Auto parts. Something we really don’t think much about. We buy our nice shiny new Honda or Jeep or Lexus or whatever and pray that it runs forever with no problems. And then if there is a problem we hope that the repair isn’t too expensive and that the parts can be found with relative ease.
Welcome to the REAL world.
Auto parts sales is one of the largest industries in the world. Makes sense since almost everyone in the world has an automobile except maybe in underdeveloped countries. Some auto parts wear out rather quickly such as oil filters. Some last a little longer like brake shoes and pads. used auto parts And then you have parts that thank goodness don’t wear out very often at all like transmissions or cars would be impossible to maintain cost wise.
But there is more to an auto part than just the part itself. The make and model and year of your car will have a great impact on how much the part will cost to replace and how easy the part is to get.
Let us start with ease of obtaining. Obviously newer car parts will be easier to get than older ones. A friend of mine still has a 1975 Pontiac Lemans. To obtain parts for this car he has to literally go to junk yards and even online. No new car dealers keep parts beyond 10 years or so and even auto parts stores limit their inventory to cars under 20 years. A 30 year old vehicle is almost impossible to find parts for. Plus, if you can find the part, depending on where you get it, the cost could be anywhere from 20 to 100% over the original part cost. To say that late model car owners are taken advantage of would be a gross understatement.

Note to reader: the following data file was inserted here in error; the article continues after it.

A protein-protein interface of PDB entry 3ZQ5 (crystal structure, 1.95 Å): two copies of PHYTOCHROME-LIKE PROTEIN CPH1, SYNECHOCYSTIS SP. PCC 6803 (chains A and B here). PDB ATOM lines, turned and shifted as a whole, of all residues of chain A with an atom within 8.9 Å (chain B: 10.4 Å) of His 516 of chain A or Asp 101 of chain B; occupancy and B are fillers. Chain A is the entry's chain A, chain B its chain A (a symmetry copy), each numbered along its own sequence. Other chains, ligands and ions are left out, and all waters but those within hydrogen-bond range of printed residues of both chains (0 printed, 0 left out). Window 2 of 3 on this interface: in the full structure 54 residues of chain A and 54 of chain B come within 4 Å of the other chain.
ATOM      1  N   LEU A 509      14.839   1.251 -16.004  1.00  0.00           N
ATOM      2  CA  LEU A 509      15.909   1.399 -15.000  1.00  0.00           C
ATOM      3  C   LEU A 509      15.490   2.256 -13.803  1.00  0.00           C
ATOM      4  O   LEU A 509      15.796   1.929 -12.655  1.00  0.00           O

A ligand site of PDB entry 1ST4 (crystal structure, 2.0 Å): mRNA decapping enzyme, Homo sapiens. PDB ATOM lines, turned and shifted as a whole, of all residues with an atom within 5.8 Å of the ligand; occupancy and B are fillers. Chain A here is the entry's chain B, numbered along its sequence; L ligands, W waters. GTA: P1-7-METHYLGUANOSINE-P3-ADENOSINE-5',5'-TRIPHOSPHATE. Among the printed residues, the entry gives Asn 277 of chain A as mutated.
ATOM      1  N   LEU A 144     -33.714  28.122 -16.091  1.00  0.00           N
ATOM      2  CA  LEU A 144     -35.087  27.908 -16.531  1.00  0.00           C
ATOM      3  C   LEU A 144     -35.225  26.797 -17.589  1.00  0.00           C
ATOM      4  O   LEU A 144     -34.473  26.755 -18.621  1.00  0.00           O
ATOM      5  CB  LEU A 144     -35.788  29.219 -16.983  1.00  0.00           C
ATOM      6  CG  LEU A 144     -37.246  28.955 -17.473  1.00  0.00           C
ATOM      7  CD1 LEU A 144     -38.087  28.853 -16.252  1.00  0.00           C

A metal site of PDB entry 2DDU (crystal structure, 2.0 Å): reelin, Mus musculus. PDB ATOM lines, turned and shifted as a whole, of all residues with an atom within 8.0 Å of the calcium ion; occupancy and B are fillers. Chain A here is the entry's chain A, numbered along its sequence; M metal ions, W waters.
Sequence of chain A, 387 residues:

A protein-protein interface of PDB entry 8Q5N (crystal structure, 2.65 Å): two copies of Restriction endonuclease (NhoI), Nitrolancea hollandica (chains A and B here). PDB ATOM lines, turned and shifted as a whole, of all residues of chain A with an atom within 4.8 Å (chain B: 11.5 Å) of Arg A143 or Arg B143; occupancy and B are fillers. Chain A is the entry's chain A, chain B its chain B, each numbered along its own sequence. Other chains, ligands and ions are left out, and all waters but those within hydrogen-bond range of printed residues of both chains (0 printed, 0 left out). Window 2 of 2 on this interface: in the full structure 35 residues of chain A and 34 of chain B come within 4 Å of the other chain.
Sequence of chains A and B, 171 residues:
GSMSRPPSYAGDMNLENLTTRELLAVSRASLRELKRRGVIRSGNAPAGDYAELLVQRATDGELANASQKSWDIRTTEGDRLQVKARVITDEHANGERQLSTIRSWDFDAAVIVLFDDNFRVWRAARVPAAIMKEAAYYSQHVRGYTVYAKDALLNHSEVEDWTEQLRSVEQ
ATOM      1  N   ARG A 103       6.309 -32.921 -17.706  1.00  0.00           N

But ease of obtaining is not just limited to the age of the car. Vehicles with a limited production are also hard to get parts for, especially if the vehicle is not a big seller. The reason for this is again obvious. Keeping inventory that is not going to be sold is expensive. So auto parts dealers keep limited supplies for these vehicles.
As for the price of auto parts, aside from the age of the vehicle there is the make and model. In this case foreign car parts are much more expensive than domestically made cars. Most people who buy foreign cars don’t realize this or even think about it until it comes time to get their vehicle repaired. Then they get hit with the bill and their eyes pop out of their head. For example, an oil filer for a 2005 Buick Century is about $2.98. The same oil filter for a Honda CRV is $3.98. It’s basically the same filter for the Honda but it costs $1.00 more. That comes out to a 33% markup on a relatively cheap part. Imagine that same 33% markup on a part that costs $60 for the Buick. You’d be paying about $80 for the same part for the Honda.